Principles of Training

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Principles of Training by Mind Map: Principles of Training

1. OVERTRAINING

2. REVERSIBILITY/DETRAINING

3. ADAPTATION

4. RECOVERY

5. OVERLOAD Progressively increasing physiological stress in order to induce physiological adaptations

5.1. Requires understanding of - Volume/milage - Frequency - Intensity - Duration - Recovery

5.1.1. Duration and Intensity appear to be considerably important factors for acute anaerobic and aerobic adaptations

5.2. Aerobic - Volume and Frequency

5.2.1. little is known what is ideal/optimal

5.2.2. ACSM guidelines (general health cardiovascular) =30 min moderate exercise most days - 5 days p/week

5.2.3. National/international athletes typically - 30 min - 6hrs (sports specific, 6-7 days p/week

5.2.4. volume influenced largely by intensity - similar adaptations can be observed with halving training volumes and increases in intensity

5.2.4.1. study on swimming training volume reduced from 60-80 km/wk to 20-30km/wk --> found adaptations of fitness but had increased markers of overtraining

5.2.5. Study: training once (high) vs twice daily (low): conflicting results, twice daily: - reduces CHO availability - increases physiological stress - reduces exercise intensity

5.3. Aerobic - Intensity and Duration

5.3.1. - Traditionally, high volumes moderate intensity exercise - 60-80% VO2 max - Thought increases above 80% VO2max may reduce aerobic adaptations of slow twitch muscle fibres -probably due to decrease in recruitment rather than intensity

5.3.2. recent evidence suggest time in at high intensity maximizes aerobic adaptation - principle of interval training

5.3.2.1. Study: -burgomaster = 30 Wingate (SIT) vs 40-60 min ~ 65% VO2 max (ET)| - Abiss = 4 min single leg vs double leg cycling

5.4. Interval Training

5.4.1. Series of repeated bouts of exercise alternated with periods of rest (Work interval and Relief interval)

5.4.2. A certain amount of energy is needed to perform a quantity of work irrespective of whether the work is done continuously or intermittently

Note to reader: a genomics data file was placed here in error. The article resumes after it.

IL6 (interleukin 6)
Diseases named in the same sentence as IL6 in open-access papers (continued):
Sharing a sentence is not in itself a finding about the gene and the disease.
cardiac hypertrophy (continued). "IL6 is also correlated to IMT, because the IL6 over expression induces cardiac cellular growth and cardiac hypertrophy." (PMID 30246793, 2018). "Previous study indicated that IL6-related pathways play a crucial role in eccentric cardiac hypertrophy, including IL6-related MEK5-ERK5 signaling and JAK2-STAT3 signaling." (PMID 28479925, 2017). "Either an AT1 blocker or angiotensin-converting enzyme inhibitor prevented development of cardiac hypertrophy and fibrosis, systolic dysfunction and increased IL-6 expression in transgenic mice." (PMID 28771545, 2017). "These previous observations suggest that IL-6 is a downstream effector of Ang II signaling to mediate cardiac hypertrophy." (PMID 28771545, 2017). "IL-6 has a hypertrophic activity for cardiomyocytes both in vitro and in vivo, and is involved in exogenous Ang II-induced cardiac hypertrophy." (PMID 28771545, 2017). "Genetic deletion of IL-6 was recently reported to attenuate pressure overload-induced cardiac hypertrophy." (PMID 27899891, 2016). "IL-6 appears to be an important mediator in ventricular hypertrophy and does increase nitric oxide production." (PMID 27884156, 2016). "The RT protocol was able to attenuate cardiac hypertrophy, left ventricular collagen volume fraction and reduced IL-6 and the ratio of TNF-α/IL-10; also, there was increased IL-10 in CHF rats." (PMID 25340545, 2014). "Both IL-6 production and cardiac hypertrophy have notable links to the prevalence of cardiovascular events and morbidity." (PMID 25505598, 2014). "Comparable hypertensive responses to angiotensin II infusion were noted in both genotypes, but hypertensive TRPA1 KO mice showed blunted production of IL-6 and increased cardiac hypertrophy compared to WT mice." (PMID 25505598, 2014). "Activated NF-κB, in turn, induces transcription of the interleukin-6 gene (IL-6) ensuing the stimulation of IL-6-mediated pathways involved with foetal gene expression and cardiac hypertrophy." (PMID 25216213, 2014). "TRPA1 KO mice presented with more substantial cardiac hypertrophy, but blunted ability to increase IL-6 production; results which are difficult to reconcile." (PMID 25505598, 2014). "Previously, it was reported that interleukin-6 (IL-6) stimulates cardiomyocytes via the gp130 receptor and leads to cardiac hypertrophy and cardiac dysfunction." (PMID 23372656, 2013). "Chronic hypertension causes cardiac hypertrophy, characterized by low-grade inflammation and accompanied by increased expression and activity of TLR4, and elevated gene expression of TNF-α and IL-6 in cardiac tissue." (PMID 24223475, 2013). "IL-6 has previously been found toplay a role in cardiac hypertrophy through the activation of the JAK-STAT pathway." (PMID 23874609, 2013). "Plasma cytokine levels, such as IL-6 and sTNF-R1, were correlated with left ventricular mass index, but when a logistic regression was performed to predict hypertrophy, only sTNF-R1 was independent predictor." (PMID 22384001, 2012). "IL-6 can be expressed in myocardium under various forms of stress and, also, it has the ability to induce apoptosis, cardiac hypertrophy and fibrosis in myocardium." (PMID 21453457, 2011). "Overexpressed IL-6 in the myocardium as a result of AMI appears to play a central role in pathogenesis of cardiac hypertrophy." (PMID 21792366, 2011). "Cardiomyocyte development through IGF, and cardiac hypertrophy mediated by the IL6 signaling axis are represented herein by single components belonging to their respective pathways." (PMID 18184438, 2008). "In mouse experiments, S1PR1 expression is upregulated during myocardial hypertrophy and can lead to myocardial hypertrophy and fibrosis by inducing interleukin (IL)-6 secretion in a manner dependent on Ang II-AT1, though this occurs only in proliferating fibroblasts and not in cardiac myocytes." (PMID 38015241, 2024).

5.4.3. The crucial different is that different energy systems can be brought into play depending on "how" you do the work (aerobic vs anaerobic)

5.4.4. Interval Training Principles

5.4.4.1. Application of the overload principle can be influenced by manipulating:

5.4.4.1.1. 1 Intensity of exercise

5.4.4.1.2. 2 Duration of work interval

5.4.4.1.3. 3 Duration of relief interval

5.4.4.1.4. 4 Number of work-relief repetitions

5.4.4.2. Factors overloaded will depend on specificity and training program periodisation

5.4.5. Measuring training intensity

5.4.5.1. Blood Lactate

5.4.5.1.1. Quantification of the level of anaerobic metabolism

5.4.5.1.2. Individual training will alter relationship

5.4.5.2. Heart Rate

5.4.5.2.1. A good indication of relative exercise intensity

5.4.5.2.2. Training will alter relationship

5.4.5.3. RPE

5.4.5.3.1. Subjects can be trained to recognize perceptual changes associated with lactate accumulation

5.4.5.4. Training pace / velocity

5.4.5.4.1. Quick and easy

5.4.5.4.2. does not take into account individual differences

6. SPECIFICITY Making training specific to task being performed

6.1. .

6.1.1. Exercise task specific - cycling vs running etc

6.1.2. Movement specific - requires and understanding of functional anatomy (training specific muscle action) - flexibility, agility, range of motion etc

6.1.3. Speed/ Velocity specific - training at low velocity can increase strength but not necessarily high velocity power

6.1.4. Tissue / Organ specific - central vs peripheral adaptations

6.1.5. Energy system specific - stress to energy systems important to event

7. Study Designs

7.1. Cross-sectional Study Design

7.1.1. examining different individuals

7.2. Longitudinal study Design

7.2.1. Following the same individual over time